their way to the General Assembly
of the Scotch Kirk. They wore well
punished for their forgetfulness. A
humorous contributor to Frazer's
Magazine, tells the story in a recent
The brethren had started by coach
at an early hour, and had traveled
some twenty miles before they reach.
ed the inn where breakfast was pre
pared, for them. The keen air of our
northern hills sharpens the appetite ;
and" When the brethren drove up to
the inn:they were almost famished
with hunger. "Now, gentlemen,just
ten minutes for breakfast," says the
coachman, as ho entered the landla
dy's snug little parlor, to have his
own. Ten minutes. The time was
short, so they must make the most
of it. They rushed into the room
where the breakfast was spread, and
there, basking his ample person be
fore the fire stood a portly dressed
gentleman, dressed somewhat like a
dignitary of the Church of England.
Their appetite was keener than their
curiosity, so they scarcely looked at
the stranger, but concentrated all
their attention on the viands.
Half way in the air, before the mor
sel had reached theirlips, theirhands
were arrested by a sudden cry of
"stop 1" It was the supposed dean
or bishop. "Good heavens, gentle
men," he exclaimed, "have you so far
forgotten your sacred profession, as
to partake of food without invoking
a blessing ?" The brethren looked
like school-boys detected in some fla
grant fault ; but before they had time
to remonstrate or explain, the same
voice exclaimed, in a tone which en
forced obedience, "let us pray."—
They instinctively sprang to their
feet, and assumed the attitude of de
corous devotion while the stranger
offered up a prayer which they them
selves admitted was superior in ac
tion and expression, to those of Dr.
Drawitout himself. He had only one
fault ; he did not knoW when to stop.
The minutes rolled rapidly away, but
the stream of fervent supplication
flowed on without a break. They
,aatßlx bbet4r l 2,lll` lo .4)-V..-ybr-41:itex1-
with the 'other ; but when a hand ap
proached it drew back before the
stern glance of the stranger, which
seeerned to comprehend them all.
Th e anffeinffEl of Tantalus wore
nothing to the sunerie 6 .
putation„ from the Synod of Cleish
maclaver ; but all things mnstsome
to an end. "Time is up, gentlemen,"
said the coachman, opening the door,
and wiping his mouth with the air of
one who had enjoyed his breakfast.—
The appearance of the coachman, and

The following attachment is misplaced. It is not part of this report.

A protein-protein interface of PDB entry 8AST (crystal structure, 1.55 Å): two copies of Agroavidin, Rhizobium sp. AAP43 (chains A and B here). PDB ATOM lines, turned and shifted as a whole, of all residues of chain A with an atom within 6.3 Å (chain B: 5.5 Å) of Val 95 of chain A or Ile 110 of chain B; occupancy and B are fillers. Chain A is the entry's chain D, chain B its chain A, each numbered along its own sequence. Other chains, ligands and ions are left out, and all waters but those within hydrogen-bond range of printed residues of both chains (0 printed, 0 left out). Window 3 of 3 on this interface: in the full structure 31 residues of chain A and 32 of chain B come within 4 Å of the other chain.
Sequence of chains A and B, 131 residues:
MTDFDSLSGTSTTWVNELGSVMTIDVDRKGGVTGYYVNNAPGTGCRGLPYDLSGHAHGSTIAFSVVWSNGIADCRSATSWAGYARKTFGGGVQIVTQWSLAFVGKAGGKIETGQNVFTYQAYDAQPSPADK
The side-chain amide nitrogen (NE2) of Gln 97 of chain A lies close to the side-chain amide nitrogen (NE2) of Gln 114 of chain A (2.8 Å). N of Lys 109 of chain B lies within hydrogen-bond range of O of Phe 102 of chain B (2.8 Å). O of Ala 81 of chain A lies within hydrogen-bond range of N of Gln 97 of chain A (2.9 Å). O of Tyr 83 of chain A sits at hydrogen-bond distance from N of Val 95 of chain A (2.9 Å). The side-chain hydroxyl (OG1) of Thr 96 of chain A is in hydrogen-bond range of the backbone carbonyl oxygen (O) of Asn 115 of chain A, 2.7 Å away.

the sound of his familiar voice, broke
the spell ,
_• but there was no time to
be lost. The horses were shaking
their heads and pawing the ground,
in their impatience to start; so they
had to take their seats, and turn
breakfast and dinner into one.—
"Was that the Bishop of D
said one of the famished brethren.—
"That the Bishop of D ?" said
the coachman, contemptuously; "why
that was Lord P., the maddest wag
in the kingdom." The brethren said
nothing, but "chewed the cud of sweet
and bitter fancy," until they reached
the next halting-place, where they
got somothing more substantial to
chew. Somehow the story oozed out
and . the trick played on the members
of Cleishmaclaver called forth many
a hearty laugh at the _Lord High
Commissioner's levees, and seriously
affected the gravity of the Moderator
Never was mortal so dressed up as
Jefferson Davis has been by the de
spatches and letters announeinc , his
capture. The accounts vary materi
ally. But never mind.
.Here they
are, in brief.
1. Davis was captured while run
ning towards the woods dressed in
his wife's gown and petticoats, and
calf-skin boots—a revolver in one
hand and a bowie knife in the other.
His wife being a little woman, and
Jeff. being rather tall, her dress would
not have fitted him well. But no
matter ; the story is jitet as good.)
2. e was caught with his fami
ly in a tent, asleep.
3. His tent was surrounded, when
his wife asked for protection till she
could dress. This was granted.
She then came out with Jeff. dressed
in petticoats and wrapper or lady's
frock, with a hood upon his head and
a pail upon his arm—his wife saying,
"please, gentlemen, let my old grand
mother pass—she wants to go to the
spring for some water." A soldier,
lifting the hood and. catching hold of
Davis's whiskers, said "how are you,
grandma ?" and added, "this is Jeff.
As you pay your money you take
your choiCe.—Hartford Times.
see- Presentations are getting com
mon. The captain of a canal boat
out West, has just been presented
with a service—of five years in the
penitentiary, in consideration of the
distinguished ability with which he
plundered a passenger and then kick
ed him overboard.